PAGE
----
In this article, Susan R. Madsen and Faith Wambura Ngunjiri discuss the challenges facing women in global leadership roles. Drawing on research found in their newly released book titled Women as Global Leaders, Madsen and Ngunjiri highlight the unique qualities that women bring to global leadership roles and provide advice and strategies for maximising those qualities successfully.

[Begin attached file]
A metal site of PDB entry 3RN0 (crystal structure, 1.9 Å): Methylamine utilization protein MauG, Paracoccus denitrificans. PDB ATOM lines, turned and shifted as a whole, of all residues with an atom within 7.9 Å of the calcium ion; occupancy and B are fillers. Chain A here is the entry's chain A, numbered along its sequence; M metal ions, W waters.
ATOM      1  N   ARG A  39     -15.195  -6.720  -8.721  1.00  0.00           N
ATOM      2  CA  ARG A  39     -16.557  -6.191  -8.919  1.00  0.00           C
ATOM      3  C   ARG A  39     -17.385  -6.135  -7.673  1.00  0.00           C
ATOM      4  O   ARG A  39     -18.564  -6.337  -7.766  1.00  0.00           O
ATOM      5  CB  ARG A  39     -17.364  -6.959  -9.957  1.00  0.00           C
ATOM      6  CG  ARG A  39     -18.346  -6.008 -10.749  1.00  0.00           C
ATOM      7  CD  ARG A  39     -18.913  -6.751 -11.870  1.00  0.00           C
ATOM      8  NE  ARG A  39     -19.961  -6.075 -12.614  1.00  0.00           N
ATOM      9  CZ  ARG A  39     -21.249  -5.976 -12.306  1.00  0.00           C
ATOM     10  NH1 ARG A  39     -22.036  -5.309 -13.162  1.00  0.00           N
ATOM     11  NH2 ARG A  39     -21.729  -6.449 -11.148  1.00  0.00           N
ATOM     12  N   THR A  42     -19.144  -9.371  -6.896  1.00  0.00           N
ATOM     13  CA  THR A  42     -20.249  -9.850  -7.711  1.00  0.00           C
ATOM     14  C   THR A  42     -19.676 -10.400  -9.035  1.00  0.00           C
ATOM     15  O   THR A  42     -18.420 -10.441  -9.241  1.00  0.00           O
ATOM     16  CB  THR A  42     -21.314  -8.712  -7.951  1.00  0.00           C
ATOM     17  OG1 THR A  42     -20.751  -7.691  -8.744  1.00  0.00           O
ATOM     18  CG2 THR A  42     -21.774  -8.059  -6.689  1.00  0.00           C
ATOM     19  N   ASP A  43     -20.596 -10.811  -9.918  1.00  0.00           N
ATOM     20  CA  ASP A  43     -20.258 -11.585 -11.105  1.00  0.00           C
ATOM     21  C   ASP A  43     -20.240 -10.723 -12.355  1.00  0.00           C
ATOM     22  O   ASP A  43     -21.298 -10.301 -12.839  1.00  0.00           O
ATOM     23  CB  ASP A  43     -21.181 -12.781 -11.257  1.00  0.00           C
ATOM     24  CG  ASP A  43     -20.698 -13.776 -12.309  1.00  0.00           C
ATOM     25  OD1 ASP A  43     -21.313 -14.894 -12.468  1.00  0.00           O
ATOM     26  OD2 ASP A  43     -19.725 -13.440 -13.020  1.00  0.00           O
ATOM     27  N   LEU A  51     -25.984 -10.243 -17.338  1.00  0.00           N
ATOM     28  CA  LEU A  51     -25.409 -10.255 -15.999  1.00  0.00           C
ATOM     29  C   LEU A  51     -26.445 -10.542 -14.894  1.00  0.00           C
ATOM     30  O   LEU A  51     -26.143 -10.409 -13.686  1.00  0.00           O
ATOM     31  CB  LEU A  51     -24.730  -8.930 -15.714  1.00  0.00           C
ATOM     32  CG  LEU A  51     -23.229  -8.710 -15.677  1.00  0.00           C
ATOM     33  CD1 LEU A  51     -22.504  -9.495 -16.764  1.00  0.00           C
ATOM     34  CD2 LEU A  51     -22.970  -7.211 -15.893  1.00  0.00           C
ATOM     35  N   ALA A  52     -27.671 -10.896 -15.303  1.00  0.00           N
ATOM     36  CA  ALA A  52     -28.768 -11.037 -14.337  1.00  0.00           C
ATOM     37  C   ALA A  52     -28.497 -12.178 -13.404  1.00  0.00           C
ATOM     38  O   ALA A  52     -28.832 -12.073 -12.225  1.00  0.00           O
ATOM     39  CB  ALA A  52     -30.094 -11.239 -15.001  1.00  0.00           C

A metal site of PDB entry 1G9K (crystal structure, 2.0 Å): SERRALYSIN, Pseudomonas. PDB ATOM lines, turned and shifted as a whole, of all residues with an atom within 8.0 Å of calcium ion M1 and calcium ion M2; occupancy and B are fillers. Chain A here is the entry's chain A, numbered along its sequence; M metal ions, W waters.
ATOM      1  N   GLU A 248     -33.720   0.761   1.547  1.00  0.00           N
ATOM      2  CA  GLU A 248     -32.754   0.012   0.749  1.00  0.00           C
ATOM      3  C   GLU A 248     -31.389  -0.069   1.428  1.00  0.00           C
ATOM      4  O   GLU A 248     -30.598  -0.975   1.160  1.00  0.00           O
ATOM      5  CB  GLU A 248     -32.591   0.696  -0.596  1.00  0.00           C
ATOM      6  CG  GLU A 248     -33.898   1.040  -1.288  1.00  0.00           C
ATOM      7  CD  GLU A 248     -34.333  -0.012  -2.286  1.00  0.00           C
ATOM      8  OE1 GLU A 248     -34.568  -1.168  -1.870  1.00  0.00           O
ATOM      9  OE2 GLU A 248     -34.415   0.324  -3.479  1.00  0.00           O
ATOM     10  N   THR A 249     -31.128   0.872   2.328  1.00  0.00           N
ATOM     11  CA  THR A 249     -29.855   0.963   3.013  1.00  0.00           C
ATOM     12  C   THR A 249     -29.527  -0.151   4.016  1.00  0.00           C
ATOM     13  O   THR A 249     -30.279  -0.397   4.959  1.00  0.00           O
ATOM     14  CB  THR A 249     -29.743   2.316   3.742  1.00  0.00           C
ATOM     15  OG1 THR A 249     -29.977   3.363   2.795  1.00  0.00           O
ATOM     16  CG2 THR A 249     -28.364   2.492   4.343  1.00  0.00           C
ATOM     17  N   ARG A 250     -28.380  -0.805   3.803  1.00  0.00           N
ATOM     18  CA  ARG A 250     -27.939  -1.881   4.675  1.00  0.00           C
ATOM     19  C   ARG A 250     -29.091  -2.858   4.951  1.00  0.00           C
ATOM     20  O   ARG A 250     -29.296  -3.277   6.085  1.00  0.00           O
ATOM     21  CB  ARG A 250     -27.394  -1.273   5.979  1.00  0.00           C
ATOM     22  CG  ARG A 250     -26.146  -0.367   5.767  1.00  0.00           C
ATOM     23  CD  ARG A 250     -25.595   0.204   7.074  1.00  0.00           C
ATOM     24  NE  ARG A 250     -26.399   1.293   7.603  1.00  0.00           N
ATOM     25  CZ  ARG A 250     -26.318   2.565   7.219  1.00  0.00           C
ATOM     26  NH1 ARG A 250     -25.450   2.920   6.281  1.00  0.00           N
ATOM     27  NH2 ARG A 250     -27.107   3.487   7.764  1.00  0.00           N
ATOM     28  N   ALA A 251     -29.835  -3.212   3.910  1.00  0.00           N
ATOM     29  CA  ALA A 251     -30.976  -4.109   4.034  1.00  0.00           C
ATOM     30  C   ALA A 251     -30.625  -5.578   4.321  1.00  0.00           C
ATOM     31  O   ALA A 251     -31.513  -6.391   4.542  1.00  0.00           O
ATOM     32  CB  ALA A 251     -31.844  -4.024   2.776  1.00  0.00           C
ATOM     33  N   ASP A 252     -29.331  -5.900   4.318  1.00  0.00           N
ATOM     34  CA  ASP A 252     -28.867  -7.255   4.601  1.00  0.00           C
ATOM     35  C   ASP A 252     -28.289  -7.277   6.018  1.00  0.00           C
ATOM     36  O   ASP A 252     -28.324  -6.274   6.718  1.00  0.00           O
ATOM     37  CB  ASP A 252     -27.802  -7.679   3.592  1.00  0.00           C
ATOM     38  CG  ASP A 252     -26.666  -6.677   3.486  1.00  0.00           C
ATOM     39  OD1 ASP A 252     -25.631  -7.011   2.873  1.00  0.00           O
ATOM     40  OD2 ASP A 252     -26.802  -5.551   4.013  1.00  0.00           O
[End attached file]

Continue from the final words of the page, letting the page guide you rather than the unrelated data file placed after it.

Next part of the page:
Towards the end of 2014, the world watched in wonder as Malala Yousafzai was crowned the Nobel Peace Prize winner – the youngest person, male or female, to ever win the award. Malala was catapulted to the global stage when she was shot and almost killed by the Taliban due to her advocacy for education rights for girls in Pakistan. Malala stands as one of the youngest exemplars of women as global leaders, as her activist leadership transcends the borders of race, class, gender and nation. She is one of the global women leaders profiled in our recent book Women as Global Leaders,1 along with Professor Wangari Maathai, Aung San Sun Kyi, Margaret Thatcher, Golda Meir, and others. We believe – and our contributing authors agree – that these trailblazers provide extraordinary examples worth exploring and learning from.